Stacey says when news broke that the three men accused of shooting and killing her daughter had officially been indicted she had mixed emotions. Chelsie was gunned down at a red light on Fortification Street in Jackson back in August.
“It's just senseless, all of it is senseless, said Kirschten. "She had $13.00 to her name, a raggedy car that was on empty.”
We first spoke with Stacey back in February after Coats, one of the men accused, was released from jail. The Hinds County's District Attorney, Robert Shuler Smith, failed to bring the case before a grand jury. She admits she was angry, but never lost hope. The Hinds County D.A. blames the indictment delay on Jackson police.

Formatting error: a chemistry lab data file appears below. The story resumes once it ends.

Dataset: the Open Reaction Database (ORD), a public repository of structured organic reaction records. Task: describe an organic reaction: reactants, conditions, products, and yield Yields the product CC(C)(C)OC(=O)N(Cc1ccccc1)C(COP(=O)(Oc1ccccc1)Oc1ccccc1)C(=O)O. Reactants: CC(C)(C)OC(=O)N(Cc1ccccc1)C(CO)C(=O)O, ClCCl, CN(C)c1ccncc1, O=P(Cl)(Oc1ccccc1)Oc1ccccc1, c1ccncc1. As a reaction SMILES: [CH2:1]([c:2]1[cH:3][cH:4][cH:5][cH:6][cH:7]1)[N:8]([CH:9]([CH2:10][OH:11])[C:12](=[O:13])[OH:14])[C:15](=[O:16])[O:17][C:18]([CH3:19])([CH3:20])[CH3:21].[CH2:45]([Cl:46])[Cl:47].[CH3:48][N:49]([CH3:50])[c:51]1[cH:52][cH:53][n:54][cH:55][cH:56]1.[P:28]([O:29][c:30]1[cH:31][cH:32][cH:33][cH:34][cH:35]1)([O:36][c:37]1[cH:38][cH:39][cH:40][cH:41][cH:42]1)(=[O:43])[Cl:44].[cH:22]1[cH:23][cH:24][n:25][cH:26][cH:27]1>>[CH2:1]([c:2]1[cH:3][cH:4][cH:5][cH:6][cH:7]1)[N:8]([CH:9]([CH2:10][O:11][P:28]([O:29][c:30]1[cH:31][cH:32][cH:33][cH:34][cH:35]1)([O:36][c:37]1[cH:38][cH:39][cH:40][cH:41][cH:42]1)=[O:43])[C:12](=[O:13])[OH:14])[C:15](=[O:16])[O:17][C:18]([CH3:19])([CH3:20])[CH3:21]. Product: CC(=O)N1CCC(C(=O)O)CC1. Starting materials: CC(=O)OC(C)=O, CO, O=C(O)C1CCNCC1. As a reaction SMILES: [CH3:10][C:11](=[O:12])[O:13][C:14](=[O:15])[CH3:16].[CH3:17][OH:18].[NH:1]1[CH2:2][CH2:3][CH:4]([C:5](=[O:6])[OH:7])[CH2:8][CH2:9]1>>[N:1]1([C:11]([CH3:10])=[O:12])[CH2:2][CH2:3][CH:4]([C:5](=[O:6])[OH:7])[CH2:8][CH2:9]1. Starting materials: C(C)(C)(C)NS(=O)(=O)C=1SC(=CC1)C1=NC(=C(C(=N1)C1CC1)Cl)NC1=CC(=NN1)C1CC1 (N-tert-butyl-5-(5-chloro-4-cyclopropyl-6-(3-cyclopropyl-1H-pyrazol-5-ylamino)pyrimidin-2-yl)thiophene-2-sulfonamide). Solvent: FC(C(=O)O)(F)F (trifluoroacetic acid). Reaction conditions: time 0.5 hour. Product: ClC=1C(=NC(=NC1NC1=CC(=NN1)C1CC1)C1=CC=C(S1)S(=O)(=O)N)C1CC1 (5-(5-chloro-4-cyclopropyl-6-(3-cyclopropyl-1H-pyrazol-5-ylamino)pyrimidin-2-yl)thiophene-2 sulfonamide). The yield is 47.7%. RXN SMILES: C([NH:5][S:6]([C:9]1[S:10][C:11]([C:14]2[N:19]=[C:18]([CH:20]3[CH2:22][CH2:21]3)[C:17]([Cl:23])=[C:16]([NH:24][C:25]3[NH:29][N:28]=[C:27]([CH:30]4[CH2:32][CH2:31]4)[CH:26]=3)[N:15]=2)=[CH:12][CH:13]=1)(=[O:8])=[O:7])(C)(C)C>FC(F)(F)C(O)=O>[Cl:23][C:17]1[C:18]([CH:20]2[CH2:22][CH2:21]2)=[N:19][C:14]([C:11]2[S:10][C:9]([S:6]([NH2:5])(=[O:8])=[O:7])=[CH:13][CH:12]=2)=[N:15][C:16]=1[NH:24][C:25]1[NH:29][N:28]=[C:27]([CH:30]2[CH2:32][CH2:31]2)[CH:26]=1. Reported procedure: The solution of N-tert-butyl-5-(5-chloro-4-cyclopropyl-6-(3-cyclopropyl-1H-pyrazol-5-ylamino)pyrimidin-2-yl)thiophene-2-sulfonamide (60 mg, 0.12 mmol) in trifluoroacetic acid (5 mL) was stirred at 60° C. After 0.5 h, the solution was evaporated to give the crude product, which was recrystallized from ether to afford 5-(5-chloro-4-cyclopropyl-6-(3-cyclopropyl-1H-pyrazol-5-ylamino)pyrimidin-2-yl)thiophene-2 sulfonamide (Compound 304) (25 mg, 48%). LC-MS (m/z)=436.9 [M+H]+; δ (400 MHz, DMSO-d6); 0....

Smith says it took JPD five months to turn over Coats' case file.
“I feel like he didn't have the right to be walking around with freedoms," said Stacey. "But at the same time, you have my family mourning over the loss of Chelsie.”
Although indictments have been handed down in this case, Stacey says she is still committed to continuing her fight for justice for Chelsie.
“I am pleased; don't get me wrong, but there is so much more work to be done,” added Stacey.